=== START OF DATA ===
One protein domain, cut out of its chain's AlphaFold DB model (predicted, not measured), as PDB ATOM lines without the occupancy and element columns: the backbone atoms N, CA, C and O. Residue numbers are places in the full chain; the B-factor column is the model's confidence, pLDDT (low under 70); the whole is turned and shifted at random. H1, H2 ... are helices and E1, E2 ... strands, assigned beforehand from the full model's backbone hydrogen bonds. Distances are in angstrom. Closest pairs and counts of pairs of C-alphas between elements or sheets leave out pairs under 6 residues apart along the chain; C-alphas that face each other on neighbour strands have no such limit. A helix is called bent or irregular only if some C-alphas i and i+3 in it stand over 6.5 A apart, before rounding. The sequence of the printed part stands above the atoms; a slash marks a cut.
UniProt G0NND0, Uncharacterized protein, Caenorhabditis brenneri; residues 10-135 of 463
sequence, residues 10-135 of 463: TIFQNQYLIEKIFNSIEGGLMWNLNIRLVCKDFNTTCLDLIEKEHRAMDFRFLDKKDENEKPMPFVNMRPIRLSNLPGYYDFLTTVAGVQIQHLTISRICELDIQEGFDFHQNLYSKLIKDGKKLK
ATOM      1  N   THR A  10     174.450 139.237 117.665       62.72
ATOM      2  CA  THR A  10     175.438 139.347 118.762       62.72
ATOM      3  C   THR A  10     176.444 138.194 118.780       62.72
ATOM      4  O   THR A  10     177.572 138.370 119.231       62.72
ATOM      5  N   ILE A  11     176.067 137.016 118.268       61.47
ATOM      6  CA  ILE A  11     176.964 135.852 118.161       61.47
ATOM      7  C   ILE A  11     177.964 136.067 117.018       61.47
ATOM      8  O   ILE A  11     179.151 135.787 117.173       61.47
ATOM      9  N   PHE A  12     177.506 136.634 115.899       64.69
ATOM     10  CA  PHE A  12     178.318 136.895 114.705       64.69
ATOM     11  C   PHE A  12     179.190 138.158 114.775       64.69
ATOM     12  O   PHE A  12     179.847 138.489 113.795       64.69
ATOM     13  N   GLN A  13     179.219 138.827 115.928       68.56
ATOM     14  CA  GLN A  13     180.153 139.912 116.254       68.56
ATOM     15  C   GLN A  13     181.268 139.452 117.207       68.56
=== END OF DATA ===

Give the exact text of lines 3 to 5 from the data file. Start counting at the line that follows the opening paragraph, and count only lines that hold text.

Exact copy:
ATOM      1  N   THR A  10     174.450 139.237 117.665       62.72
ATOM      2  CA  THR A  10     175.438 139.347 118.762       62.72
ATOM      3  C   THR A  10     176.444 138.194 118.780       62.72